Joel McHale on Ostriches Too Fast, Cougars That Lick End-shutdown


Joel McHale stars alongside real animals playing from seattle Frank Shaw in the Fox comedy “Animal Control.” And he couldn’t be happier.

McHale, 51, could have pursued a sarcastic career as Jeff Winger on NBC “community” (2009-15) and as the scathing host of E! “Soup” (2004-15). But the devoted owner of three dogs and a rabbit has an animal-loving heart. That suits the established work community at Seattle’s animal control division that cares for all critters, big and small.

“I’m incredibly sarcastic most of the time and quite cynical,” says McHale. “But my heart melts when I’m around animals. My wife constantly tells me that this is the perfect job for me.”

Here’s how McHale deals with “Animal Control” critters, like the Burmese python in Thursday’s episode (9 EST/PST) and the makeup-licking puma from the show’s Super Bowl promos.

McHale’s French bulldog eats his bunny brother’s celery

McHale’s love of creatures begins at home. He is the driving force behind his family’s adoption of three dogs, including a pug named Cowboy, a Coton de Tulear (Harry) and a French bulldog (Beanbag). Sarah Williams, his wife of 25 years, has curbed his desire to adopt more pets.

“I almost got another dog and she was like, ‘You want to stay married to me, right?’” McHale says. adding that his dogs are a happy family, and they even get along with the rabbit (Joey Jr.).

“The French bulldog and the rabbit grew up together, so Beanbag sees the rabbit as a brother. My bulldog actually eats lettuce and broccoli,” says McHale. “He doesn’t know any better. He just wants to eat with his brother.”

Super Bowl cougar kept trying to ‘lick the makeup off my face’

McHale caused a sensation at the Super Bowl with the “Animal Control” commercials, especially the spot where he was holding a cougar. “Everything the internet has told you is true. The hot cougars in your area want to meet you,” he joked.

The actor clarifies that the puma was 3 months old (“we couldn’t do this with an adult”) and was from a Vancouver wild animal rescue farm. The cat was only interested in consuming his makeup.

“She was just a great big kitten, only this kitten was 70 pounds. But she purred so loud it was like a plane was going overhead,” says McHale.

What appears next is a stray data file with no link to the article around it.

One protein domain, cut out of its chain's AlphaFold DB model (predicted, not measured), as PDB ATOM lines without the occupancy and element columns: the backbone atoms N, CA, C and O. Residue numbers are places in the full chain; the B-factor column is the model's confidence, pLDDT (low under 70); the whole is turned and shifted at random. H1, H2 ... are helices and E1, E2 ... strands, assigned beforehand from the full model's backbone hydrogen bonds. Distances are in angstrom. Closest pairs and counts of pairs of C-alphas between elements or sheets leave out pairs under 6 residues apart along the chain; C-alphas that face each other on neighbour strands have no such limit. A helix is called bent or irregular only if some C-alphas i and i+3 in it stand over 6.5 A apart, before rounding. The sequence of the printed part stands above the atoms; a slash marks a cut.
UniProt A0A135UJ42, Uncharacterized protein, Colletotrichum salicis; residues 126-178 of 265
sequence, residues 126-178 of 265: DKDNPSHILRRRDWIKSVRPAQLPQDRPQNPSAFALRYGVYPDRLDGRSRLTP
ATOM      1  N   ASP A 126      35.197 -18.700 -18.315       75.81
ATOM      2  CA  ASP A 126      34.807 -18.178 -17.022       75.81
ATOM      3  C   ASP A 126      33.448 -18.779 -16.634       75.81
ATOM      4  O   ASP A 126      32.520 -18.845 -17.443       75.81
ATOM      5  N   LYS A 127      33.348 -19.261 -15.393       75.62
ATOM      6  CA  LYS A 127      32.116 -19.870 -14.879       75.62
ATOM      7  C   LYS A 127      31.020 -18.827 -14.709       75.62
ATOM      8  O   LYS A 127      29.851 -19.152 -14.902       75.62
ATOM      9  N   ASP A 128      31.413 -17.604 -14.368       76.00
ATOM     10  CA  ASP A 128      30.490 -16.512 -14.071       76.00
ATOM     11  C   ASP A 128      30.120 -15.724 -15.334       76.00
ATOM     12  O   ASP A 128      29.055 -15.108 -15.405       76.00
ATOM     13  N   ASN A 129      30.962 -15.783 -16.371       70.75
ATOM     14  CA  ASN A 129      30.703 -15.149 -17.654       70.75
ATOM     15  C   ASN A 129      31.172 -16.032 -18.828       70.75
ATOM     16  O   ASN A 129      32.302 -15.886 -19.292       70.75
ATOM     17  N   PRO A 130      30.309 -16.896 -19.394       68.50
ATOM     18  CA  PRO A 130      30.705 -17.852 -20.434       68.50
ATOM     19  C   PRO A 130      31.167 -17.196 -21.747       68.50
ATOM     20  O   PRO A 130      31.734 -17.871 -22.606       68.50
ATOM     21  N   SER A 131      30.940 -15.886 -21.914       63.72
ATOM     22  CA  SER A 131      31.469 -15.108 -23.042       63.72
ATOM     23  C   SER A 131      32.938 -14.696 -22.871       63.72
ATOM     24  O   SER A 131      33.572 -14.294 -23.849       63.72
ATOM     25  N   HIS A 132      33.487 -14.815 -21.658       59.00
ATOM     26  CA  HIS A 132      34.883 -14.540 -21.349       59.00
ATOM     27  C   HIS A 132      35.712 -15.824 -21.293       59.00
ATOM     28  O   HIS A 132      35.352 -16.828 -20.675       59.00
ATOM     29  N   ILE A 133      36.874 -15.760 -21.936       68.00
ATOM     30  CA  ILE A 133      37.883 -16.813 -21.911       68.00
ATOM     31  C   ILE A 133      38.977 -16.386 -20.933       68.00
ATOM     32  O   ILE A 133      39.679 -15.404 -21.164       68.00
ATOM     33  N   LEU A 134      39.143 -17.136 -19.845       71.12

The only problem: “He was so sweet I kept trying to lick my makeup off my face.”

McHale took the opportunity to have Gretchen the tarantula crawl across his face for another memorable spot. She stopped in his eye.

“Gretchen became one of my favorites,” says McHale. “She just sat there in my eye, so I kept throwing lines.”

McHale didn’t sweat the Burmese python around his neck

In Thursday’s episode, the “Animal Control” team rescues a man from a Burmese python, and the snake wraps itself around Frank’s neck. All acting. The well-fed python was cold.

“Once you feed this snake, it’s fine for about a week and a half. So it coiled itself around my neck and was happy to hang out,” says McHale. “That snake has been on set many times and is more professional than many actors I’ve worked with.”

Unsurprisingly, McHale powered his own python. “I told my wife I wanted a snake after that. You can imagine the answer,” he says.

Ostriches Were Too Fast For ‘Animal Control’ Chase Scene, Not Furious

In the February 16 pilot episode, Frank’s clueless colleague Fred (Michael Rowland) is chased by a herd of ostriches. McHale says the adolescent ostriches, from a farm near the Vancouver set, weren’t really angry. They performed “happy dances.”

“They’re like Golden Retrievers at that age,” says McHale. “They would just jump around and spin around. And they just kept doing it.”

They were also incredibly fast, too fast for the planned chase scene with Rowland.

“They did the chase scene because they love to run,” says McHale. “The problem was, the ostriches kept running for (Rowland), who they were supposed to be chasing. Because ostriches can run 45 miles an hour. We tried like five times.”

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